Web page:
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"No Dog In This Fight"? I Beg to Differ

Thursday, October 13, 2016 @ 2:52 PM
"No Dog In This Fight"? I Beg to Differ Dr. Ray Rooney, Jr. Digital Media Editor MORE

Someone referred me to a Facebook post from the Senior Pastor of a large church in the northeast section of the state I live in.  The pastor was beside himself in approval for a blog post titled “Church, We Have No Dog In This Fight.”  The blog was written by Huffington Post religion writer Chris Gilmore and the pastor could barely contain his excitement as he wrote “Church: if you read one thing on the interwebs today, read this. Read it twice. Pass it on.”  So, I read it and yes, it’s about the 2016 election and my stomach heaved and blood pressure spiked.  I would advise you to click the hyperlink above and read that blog before continuing with this one.  And then come back for my response.

Okay, thanks for coming back.  Now, to my response.

Let me begin by stating where Gilmore and I are in agreement.  First, I agree that “[w]e are Kingdom people first.”  Second, I agree with his statement that “[w]e have the two least liked candidates in our nation’s history…”  That’s about it as far as agreement.  The rest of the blog is about as wrong as a person can get historically, biblically, and theologically.  In my view, the blog is little more than a veiled justification for cowardice.  I know, that’s harsh so let me explain.

Let’s start with the title.  It is absolutely ludicrous to suggest that the body of Christ in America has no inherent interest in the 2016 presidential election (and even if it didn’t how is disengaging from a fight being faithful to being a peacemaker or fulfilling the role of the good Samaritan?).  Are we to understand from Gilmore the only time the Church should venture into the political or activist arenas is when she has a vested interest?  How selfish is that?  In other words, if you are the man who fell victim to thieves and bandits (Luke 10:25-37) I’d have to know you if I’m going to get involved and help you.  Otherwise, I’ll just leave you to bleed out and die because I don’t have a dog in your fight.  Wasn’t that the reasoning of the priest and the Levite?  No dog in the fight.  That’s great practical theology isn’t it? 

I guess Gilmore and the giddy pastor feel like the Church doesn’t have a dog in the abortion fight.  I guess they don’t have a dog in the assault on biblical marriage fight.  I guess they don’t have a dog in the fight with the assault on the Constitution in general and the First Amendment in particular which guarantees religious freedom and liberty outside the four walls of their church.  Apparently, in their view if you have no dog in the fight then there is no need to get involved.  Too risky.  And that’s why I suggest this has to do with a lack of courage.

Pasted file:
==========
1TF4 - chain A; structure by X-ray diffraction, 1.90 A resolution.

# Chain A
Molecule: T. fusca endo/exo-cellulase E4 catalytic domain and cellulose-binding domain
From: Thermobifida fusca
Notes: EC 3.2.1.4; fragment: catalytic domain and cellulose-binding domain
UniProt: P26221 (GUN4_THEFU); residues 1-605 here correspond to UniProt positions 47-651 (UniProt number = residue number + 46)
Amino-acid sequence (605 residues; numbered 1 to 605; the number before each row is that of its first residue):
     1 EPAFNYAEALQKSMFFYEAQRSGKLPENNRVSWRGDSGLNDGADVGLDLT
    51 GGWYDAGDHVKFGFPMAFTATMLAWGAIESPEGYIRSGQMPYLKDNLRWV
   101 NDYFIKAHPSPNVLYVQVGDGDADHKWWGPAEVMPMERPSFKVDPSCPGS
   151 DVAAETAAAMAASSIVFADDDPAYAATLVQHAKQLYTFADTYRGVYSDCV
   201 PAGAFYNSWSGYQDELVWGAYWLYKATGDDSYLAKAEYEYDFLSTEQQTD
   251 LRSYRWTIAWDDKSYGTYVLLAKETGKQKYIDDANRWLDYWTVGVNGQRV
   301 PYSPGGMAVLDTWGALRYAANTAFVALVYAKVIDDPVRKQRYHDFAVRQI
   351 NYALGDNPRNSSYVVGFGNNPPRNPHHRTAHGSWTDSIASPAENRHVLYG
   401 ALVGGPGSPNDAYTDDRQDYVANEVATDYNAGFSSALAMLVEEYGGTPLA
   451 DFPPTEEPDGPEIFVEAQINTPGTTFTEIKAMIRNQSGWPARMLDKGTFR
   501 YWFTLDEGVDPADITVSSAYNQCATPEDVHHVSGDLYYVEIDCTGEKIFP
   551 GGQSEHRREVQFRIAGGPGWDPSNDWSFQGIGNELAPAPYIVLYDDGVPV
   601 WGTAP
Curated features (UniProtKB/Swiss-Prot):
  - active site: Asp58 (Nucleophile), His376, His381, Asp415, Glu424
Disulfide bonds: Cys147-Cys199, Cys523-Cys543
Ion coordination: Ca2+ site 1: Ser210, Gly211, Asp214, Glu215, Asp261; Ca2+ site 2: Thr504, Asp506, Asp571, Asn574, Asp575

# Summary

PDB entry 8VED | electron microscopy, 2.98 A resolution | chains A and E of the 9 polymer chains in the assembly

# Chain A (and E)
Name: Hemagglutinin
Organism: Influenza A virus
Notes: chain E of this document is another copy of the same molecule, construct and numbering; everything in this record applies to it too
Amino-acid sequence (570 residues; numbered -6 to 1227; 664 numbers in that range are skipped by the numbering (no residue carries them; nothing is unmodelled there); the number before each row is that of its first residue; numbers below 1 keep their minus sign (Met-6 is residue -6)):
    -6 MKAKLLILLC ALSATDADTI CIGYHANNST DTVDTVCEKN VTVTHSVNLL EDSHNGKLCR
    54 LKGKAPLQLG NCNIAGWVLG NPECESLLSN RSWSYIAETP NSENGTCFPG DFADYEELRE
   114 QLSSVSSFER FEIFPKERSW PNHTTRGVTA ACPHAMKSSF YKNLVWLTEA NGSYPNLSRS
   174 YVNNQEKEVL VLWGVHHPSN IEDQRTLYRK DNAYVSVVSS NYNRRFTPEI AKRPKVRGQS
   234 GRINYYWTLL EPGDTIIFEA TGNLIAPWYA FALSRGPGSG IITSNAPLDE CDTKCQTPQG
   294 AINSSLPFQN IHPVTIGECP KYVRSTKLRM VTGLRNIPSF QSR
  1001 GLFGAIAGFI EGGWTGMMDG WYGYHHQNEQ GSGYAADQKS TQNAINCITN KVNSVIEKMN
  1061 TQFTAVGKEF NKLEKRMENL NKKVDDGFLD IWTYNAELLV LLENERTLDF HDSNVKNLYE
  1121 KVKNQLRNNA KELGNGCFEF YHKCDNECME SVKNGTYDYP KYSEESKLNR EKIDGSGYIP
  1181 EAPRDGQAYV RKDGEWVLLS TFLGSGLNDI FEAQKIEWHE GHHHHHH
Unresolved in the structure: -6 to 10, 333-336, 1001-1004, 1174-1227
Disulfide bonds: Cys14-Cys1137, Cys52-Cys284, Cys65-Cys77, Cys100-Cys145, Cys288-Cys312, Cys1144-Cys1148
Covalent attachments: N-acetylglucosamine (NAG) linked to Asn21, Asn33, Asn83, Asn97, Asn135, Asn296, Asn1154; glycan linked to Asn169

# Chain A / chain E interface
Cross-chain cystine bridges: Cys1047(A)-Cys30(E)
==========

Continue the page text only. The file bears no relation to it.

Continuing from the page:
In an attempt to justify this blatant disregard for the practical and spiritual welfare of our fellow American citizens, the author tries to convince us that the early Christians had no interest in who the current Caesar of Rome was.  “Kingdom people have too much to do to worry about who is going to be the next Caesar,” Gilmore says.  Umm, I hate to have to be the one to point this out but the early Christians had no say in who the next Caesar was going to be.  So, the American Christian who by the grace of God has been granted the extraordinary privilege to cast a vote for his/her  leader(s) is in the same situation as the first Christians who were subject to the ancient Roman Caesars who, beginning with Nero, proclaimed themselves to be living gods?  Are you serious? 

Speaking of that right to vote…

When Gilmore says, “we’re not even going to bother taking sides” he apparently means he’s not going to exercise his right to vote (since casting a vote is actually choosing a side) and thinks the entire church should follow his lead.  What a slap in the face of every single soldier from the Revolutionary War to the battlefields of Iraq and Afghanistan!  The blood that has been shed to make and keep America free and self-governing is callously trodden upon as Gilmore and his giddy supporting pastor are “not even going to bother taking sides.” 

Maybe these guys and all those gushing support for his blog should do a little refresher on the Founders of America rather than the Caesars of Rome.  Most of our Founding Fathers were devout Christians who did not neatly and conveniently separate their religious faith from their political lives like Gilmore suggests we do.  Consider the following:

  • John Quincy Adams (6th President): In the chain of human events, the birthday of the nation is indissolubly linked with the birthday of the Savior. The Declaration of Independence laid the cornerstone of human government upon the first precepts of Christianity.
  • John Jay (1st Chief Justice of the Supreme Court):  Providence has given to our people the choice of their rulers, and it is the duty as well as the privilege and interest of our Christian nation, to select and prefer Christians for their rulers.
  • Robert Paine (Signer of the Declaration of Independence): I desire to bless and praise the name of God most high for appointing me my birth in a land of Gospel Light where the glorious tidings of a Savior and of pardon and salvation through Him have been continually sounding in mine ears.
  • Benjamin Rush (Signer of the Declaration of Independence, Ratifier of the U.S. Constitution): The great enemy of the salvation of man, in my opinion, never invented a more effective means of limiting Christianity from the world than by persuading mankind that it was improper to read the Bible at schools.
  • Daniel Webster (Secretary of State): [T]o the free and universal reading of the Bible… men [are] much indebted for right views of civil liberty